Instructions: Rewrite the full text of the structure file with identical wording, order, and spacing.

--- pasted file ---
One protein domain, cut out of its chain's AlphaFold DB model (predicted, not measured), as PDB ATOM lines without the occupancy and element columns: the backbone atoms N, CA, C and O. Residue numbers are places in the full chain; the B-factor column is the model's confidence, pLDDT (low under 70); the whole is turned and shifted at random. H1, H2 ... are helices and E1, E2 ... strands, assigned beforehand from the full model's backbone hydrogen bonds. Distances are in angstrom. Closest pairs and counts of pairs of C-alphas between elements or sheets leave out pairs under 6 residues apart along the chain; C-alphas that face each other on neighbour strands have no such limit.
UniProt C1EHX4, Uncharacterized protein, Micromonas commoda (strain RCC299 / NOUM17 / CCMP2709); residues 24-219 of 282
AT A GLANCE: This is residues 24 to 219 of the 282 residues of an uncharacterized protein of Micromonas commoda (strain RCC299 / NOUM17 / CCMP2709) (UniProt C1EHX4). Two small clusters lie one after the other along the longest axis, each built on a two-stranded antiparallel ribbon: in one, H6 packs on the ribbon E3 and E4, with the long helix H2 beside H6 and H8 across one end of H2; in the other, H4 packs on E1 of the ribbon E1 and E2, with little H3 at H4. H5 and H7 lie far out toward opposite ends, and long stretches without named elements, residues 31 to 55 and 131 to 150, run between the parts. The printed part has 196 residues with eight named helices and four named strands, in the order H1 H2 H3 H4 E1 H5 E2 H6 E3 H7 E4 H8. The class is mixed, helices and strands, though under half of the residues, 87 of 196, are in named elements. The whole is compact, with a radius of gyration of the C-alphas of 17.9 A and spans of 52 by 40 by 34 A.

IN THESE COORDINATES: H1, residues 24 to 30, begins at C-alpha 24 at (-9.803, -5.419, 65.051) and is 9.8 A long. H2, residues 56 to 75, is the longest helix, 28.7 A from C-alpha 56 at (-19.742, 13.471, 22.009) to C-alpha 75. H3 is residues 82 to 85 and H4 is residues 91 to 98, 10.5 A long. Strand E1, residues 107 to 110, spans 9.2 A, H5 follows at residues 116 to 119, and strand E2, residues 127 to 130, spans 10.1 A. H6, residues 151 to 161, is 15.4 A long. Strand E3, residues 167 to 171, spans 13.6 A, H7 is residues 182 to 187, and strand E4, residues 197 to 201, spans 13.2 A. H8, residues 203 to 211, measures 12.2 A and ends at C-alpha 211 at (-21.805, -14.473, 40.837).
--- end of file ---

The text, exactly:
One protein domain, cut out of its chain's AlphaFold DB model (predicted, not measured), as PDB ATOM lines without the occupancy and element columns: the backbone atoms N, CA, C and O. Residue numbers are places in the full chain; the B-factor column is the model's confidence, pLDDT (low under 70); the whole is turned and shifted at random. H1, H2 ... are helices and E1, E2 ... strands, assigned beforehand from the full model's backbone hydrogen bonds. Distances are in angstrom. Closest pairs and counts of pairs of C-alphas between elements or sheets leave out pairs under 6 residues apart along the chain; C-alphas that face each other on neighbour strands have no such limit.
UniProt C1EHX4, Uncharacterized protein, Micromonas commoda (strain RCC299 / NOUM17 / CCMP2709); residues 24-219 of 282
AT A GLANCE: This is residues 24 to 219 of the 282 residues of an uncharacterized protein of Micromonas commoda (strain RCC299 / NOUM17 / CCMP2709) (UniProt C1EHX4). Two small clusters lie one after the other along the longest axis, each built on a two-stranded antiparallel ribbon: in one, H6 packs on the ribbon E3 and E4, with the long helix H2 beside H6 and H8 across one end of H2; in the other, H4 packs on E1 of the ribbon E1 and E2, with little H3 at H4. H5 and H7 lie far out toward opposite ends, and long stretches without named elements, residues 31 to 55 and 131 to 150, run between the parts. The printed part has 196 residues with eight named helices and four named strands, in the order H1 H2 H3 H4 E1 H5 E2 H6 E3 H7 E4 H8. The class is mixed, helices and strands, though under half of the residues, 87 of 196, are in named elements. The whole is compact, with a radius of gyration of the C-alphas of 17.9 A and spans of 52 by 40 by 34 A.

IN THESE COORDINATES: H1, residues 24 to 30, begins at C-alpha 24 at (-9.803, -5.419, 65.051) and is 9.8 A long. H2, residues 56 to 75, is the longest helix, 28.7 A from C-alpha 56 at (-19.742, 13.471, 22.009) to C-alpha 75. H3 is residues 82 to 85 and H4 is residues 91 to 98, 10.5 A long. Strand E1, residues 107 to 110, spans 9.2 A, H5 follows at residues 116 to 119, and strand E2, residues 127 to 130, spans 10.1 A. H6, residues 151 to 161, is 15.4 A long. Strand E3, residues 167 to 171, spans 13.6 A, H7 is residues 182 to 187, and strand E4, residues 197 to 201, spans 13.2 A. H8, residues 203 to 211, measures 12.2 A and ends at C-alpha 211 at (-21.805, -14.473, 40.837).